Sackville and commissioner John Ryan, however, said separation on the basis of disability for certain purposes did not need to involve people with a disability being isolated from their peers or the general community.

“The choices are not between wholly separated and wholly inclusive settings but are more nuanced, requiring consideration of the specific circumstances in which the physical separation of people with disability takes place,” according to their view.

Commissioner Andrea Mason advocated considering the issue on a case-by-case basis.

However, the commissioners agreed on the majority of the recommendations. They said an Australian Disability Rights Act should clearly articulate the rights of people with a disability and ensure there were effective remedies when those rights were breached. A new independent statutory body, the National Disability Commission should monitor outcomes for people with a disability.

States and territories should make laws to reduce the use of restrictive practices – such as chemical restraints and seclusion – with the aim of eliminating them from health services, schools and prisons. The non-therapeutic sterilisation of women and girls with a disability should be banned under law, unless there was a threat to the person’s life or they had given their free and informed consent.

The royal commission also focused on the criminal justice system, where it said people with a disability were significantly overrepresented, including in the youth justice system.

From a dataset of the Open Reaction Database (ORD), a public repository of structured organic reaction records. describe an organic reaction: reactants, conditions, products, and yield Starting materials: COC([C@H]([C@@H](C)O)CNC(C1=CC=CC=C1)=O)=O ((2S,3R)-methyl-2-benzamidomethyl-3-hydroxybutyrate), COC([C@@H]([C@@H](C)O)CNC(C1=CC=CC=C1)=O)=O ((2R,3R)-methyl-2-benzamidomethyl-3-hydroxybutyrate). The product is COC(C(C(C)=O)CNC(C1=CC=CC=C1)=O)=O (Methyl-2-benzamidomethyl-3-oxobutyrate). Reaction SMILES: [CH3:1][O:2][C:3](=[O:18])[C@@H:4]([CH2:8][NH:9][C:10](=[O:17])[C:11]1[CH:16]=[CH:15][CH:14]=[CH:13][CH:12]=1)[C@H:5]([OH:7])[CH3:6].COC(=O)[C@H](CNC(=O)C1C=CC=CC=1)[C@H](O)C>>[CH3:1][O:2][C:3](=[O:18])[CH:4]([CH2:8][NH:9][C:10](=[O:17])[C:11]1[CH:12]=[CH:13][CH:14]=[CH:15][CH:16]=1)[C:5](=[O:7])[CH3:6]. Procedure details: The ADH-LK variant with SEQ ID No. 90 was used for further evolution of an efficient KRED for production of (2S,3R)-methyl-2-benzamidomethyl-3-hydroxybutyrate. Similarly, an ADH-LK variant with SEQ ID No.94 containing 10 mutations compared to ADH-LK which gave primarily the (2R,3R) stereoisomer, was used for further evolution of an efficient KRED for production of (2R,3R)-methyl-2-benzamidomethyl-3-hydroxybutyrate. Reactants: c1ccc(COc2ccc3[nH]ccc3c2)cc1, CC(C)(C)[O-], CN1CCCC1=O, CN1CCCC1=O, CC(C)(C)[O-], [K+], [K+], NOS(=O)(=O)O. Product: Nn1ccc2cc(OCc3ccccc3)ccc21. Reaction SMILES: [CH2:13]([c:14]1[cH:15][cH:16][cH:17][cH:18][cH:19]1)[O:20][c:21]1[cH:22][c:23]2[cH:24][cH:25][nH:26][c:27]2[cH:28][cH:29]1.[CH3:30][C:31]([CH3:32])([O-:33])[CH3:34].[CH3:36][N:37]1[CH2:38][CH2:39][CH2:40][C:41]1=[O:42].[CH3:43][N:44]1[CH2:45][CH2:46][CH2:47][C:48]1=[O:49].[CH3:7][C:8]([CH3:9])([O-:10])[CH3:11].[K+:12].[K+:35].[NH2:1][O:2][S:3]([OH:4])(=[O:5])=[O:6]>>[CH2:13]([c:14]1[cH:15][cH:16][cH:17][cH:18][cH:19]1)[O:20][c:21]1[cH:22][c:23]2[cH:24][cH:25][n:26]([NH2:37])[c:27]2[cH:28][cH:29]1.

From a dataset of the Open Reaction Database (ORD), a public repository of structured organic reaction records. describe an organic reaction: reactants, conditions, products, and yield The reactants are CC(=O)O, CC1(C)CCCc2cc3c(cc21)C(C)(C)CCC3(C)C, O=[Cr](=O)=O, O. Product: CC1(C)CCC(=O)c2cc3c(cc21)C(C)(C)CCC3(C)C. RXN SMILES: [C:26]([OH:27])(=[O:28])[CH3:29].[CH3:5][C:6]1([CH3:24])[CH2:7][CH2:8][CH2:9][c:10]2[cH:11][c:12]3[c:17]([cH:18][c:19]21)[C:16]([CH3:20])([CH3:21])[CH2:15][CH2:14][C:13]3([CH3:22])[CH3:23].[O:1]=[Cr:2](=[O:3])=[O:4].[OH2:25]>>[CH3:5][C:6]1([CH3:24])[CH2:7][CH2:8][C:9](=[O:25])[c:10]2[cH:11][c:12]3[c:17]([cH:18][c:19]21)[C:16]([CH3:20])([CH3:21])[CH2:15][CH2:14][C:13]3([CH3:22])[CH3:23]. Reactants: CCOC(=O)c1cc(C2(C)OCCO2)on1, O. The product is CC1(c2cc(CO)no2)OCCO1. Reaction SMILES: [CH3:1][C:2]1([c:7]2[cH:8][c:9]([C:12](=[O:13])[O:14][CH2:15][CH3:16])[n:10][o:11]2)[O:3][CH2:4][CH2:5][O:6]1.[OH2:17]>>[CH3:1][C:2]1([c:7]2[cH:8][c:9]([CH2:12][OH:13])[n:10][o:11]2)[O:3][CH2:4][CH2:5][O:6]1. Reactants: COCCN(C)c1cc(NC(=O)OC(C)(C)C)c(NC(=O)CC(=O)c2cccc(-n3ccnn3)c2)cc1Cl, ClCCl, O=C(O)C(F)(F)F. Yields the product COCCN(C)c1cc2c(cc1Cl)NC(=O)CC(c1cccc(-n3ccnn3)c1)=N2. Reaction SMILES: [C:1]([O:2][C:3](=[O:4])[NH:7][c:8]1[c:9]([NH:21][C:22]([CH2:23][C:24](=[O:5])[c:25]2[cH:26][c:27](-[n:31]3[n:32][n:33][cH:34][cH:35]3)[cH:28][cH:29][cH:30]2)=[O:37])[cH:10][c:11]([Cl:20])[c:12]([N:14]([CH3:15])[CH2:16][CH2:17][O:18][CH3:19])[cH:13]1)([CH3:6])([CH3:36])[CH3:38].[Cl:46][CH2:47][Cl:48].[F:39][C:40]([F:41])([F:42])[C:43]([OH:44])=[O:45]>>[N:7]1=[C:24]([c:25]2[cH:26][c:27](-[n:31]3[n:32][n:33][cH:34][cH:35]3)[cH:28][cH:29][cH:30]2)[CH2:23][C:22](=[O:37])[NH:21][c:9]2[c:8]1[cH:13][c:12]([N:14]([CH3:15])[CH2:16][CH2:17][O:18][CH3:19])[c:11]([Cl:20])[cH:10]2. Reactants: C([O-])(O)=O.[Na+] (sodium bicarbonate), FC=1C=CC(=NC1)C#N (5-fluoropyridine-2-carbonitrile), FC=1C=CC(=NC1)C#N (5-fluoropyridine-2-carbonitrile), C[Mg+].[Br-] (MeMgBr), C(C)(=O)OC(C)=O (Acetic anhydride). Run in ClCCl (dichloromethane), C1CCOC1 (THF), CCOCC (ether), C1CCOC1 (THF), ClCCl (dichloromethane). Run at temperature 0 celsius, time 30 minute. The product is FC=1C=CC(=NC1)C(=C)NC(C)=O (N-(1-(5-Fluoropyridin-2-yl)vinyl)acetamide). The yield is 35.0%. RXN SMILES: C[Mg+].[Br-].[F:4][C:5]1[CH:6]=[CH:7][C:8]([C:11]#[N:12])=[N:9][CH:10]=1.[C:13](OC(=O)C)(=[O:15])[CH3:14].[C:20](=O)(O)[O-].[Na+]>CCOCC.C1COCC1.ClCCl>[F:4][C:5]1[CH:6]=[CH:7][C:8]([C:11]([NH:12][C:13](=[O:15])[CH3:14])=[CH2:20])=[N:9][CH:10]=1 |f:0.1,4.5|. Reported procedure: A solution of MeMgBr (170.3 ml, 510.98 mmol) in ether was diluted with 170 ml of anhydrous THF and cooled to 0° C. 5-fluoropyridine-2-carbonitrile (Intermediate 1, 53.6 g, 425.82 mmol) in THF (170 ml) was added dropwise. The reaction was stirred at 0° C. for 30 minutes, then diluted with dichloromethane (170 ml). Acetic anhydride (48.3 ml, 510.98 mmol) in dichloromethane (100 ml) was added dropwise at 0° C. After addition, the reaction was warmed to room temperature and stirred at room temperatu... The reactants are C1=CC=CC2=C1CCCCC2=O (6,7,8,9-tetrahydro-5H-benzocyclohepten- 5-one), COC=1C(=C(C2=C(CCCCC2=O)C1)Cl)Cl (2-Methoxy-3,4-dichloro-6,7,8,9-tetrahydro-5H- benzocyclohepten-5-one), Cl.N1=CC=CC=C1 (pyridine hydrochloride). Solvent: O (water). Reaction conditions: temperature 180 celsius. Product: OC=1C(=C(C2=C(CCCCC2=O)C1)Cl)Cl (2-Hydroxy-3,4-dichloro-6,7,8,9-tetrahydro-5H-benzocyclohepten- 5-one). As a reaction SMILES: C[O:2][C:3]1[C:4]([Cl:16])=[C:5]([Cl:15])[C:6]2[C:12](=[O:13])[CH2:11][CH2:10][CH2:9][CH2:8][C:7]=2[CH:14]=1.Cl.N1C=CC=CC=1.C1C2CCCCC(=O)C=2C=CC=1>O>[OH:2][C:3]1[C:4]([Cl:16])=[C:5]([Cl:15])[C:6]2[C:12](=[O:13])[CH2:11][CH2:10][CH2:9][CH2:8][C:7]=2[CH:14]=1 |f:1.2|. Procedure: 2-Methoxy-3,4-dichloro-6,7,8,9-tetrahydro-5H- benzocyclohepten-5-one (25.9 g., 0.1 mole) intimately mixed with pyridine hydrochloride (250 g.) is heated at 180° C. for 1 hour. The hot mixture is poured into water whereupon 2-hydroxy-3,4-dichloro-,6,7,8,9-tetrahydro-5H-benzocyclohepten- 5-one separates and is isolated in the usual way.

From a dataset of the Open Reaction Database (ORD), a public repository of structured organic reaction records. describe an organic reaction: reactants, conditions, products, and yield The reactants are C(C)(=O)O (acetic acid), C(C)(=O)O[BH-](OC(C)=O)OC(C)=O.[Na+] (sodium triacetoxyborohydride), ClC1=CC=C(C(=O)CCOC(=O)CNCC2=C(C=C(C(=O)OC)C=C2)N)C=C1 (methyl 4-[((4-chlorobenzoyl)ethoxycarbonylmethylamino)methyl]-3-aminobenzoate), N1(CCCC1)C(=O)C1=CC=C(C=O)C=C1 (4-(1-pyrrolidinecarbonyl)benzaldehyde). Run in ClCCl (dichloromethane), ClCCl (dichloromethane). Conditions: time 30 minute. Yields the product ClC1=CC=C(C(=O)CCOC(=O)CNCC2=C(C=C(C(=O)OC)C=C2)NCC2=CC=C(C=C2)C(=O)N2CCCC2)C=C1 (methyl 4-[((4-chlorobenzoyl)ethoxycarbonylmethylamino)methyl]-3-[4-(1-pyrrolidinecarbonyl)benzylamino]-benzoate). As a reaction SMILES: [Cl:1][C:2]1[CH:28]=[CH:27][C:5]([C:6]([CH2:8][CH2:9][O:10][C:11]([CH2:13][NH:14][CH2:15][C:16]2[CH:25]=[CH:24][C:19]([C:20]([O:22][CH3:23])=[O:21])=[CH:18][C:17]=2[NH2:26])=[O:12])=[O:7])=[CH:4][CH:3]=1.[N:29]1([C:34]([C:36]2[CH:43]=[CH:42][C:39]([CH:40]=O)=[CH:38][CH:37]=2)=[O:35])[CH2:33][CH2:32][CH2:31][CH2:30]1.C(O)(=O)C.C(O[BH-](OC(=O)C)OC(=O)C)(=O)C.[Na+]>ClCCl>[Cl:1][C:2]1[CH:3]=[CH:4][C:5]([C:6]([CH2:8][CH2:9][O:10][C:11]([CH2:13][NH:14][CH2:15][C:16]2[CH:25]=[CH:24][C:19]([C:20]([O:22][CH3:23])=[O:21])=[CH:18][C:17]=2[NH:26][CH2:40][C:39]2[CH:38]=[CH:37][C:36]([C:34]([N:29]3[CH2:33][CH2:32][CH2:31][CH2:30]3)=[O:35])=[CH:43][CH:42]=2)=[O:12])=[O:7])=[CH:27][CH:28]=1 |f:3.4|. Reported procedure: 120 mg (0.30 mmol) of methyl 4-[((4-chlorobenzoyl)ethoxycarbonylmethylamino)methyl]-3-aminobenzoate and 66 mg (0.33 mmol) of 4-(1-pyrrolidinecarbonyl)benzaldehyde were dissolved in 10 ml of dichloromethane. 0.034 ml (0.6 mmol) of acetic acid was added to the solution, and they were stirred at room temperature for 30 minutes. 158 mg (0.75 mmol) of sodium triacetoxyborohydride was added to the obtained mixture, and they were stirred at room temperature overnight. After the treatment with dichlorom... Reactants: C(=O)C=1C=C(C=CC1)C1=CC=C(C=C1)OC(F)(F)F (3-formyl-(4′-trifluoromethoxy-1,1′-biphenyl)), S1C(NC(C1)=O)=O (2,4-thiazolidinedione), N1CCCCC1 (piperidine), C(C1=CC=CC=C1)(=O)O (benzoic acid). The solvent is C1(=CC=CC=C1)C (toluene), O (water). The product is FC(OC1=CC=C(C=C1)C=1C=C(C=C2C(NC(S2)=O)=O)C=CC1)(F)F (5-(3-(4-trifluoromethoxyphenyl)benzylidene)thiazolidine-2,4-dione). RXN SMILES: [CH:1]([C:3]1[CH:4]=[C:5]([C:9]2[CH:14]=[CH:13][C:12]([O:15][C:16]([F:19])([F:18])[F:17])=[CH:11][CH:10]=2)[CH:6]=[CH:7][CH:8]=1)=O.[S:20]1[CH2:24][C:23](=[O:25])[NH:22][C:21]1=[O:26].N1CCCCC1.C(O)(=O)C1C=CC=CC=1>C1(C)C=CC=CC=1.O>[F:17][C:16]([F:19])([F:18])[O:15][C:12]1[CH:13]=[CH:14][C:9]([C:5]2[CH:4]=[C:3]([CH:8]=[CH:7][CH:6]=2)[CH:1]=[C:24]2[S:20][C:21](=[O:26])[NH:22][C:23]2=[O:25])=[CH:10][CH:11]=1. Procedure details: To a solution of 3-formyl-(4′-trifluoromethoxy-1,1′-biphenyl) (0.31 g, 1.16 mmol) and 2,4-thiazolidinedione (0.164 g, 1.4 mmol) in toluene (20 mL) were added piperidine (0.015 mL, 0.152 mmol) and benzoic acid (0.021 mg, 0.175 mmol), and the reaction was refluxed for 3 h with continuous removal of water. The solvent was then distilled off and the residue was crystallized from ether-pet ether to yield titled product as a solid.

“Children with disability in youth detention have complex needs and are likely to have experienced multiple trauma,” the report said.

“The overrepresentation of First Nations people with cognitive disability in custody, particularly in youth detention, is a largely hidden national crisis.”

The commissioners said solitary confinement of children – which involves locking them in cells for 22 hours or more each day – had been used in most state and territory juvenile detention centres and must be prohibited. They also backed raising the age of criminal responsibility to 14 nationwide.

During the commission’s final hearing earlier this month, Sackville said significant change would depend upon “the responses of government, of businesses and, equally important, the wider Australian community”.

“The abuses exposed by the royal commission demand an urgent and comprehensive response from all Australian governments. I cannot claim that the final report covers every conceivable issue,” he said. “But we have attempted to provide a blueprint across a range of areas.”

Social Services Minister Amanda Rishworth and NDIS Minister Bill Shorten will address the report in a press conference later on Friday.

Over 154 days of hearings, the commission heard of sickening incidents of violence and appalling conditions in group homes, the widespread exclusion of children with disabilities in the school system, the glacial COVID-19 vaccine rollout for people living in disability homes, and the abysmal employment rate of people with a disability.